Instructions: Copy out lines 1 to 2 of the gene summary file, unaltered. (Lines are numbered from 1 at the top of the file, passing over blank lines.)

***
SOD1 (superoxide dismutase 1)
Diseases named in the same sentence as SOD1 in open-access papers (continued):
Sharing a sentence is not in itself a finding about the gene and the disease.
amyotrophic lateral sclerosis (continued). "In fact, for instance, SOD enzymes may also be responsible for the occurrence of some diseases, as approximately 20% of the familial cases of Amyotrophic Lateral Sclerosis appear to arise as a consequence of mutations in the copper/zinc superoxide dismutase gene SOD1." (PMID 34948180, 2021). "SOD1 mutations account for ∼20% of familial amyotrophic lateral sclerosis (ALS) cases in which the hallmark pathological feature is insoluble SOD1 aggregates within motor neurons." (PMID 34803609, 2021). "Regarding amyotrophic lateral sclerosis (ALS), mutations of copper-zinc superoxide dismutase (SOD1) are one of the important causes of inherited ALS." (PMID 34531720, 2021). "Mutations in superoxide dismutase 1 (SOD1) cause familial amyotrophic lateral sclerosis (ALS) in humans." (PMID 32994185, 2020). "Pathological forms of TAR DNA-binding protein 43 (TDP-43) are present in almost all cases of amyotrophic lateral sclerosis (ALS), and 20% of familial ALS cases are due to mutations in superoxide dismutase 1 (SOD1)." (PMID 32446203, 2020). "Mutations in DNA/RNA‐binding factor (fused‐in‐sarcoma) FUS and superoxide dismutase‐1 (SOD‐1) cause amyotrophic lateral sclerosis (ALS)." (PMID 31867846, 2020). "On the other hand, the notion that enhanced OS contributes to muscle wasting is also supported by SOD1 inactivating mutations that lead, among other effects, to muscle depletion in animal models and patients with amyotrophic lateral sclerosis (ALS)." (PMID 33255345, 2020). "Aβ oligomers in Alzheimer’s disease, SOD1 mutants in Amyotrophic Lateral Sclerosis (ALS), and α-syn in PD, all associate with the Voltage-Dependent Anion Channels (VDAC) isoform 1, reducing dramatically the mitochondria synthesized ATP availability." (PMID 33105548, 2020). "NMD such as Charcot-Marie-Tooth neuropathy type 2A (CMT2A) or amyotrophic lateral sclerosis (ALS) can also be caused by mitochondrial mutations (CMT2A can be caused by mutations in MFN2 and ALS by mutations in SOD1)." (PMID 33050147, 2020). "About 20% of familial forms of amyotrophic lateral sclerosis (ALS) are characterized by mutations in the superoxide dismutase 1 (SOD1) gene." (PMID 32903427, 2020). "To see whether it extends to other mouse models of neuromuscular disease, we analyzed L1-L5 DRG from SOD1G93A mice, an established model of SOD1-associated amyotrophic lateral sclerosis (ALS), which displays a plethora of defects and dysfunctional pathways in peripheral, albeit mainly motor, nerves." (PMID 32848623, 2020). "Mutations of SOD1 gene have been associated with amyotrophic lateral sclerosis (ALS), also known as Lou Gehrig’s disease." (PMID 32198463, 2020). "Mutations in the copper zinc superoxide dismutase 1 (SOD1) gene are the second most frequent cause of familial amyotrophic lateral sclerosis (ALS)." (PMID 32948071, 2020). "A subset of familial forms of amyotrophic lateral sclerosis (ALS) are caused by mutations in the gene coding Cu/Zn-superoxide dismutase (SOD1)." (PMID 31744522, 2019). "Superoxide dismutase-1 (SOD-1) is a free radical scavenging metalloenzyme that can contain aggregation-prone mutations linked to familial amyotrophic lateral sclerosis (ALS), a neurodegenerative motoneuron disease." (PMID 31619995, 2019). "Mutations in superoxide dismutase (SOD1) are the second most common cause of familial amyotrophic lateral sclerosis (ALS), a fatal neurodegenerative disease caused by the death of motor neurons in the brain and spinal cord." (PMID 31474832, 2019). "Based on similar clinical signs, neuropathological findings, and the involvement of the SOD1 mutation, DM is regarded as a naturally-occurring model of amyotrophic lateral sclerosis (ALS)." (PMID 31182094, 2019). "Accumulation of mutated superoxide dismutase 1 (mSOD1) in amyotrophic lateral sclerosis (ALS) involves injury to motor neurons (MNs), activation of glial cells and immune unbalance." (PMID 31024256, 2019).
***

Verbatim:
SOD1 (superoxide dismutase 1)
Diseases named in the same sentence as SOD1 in open-access papers (continued):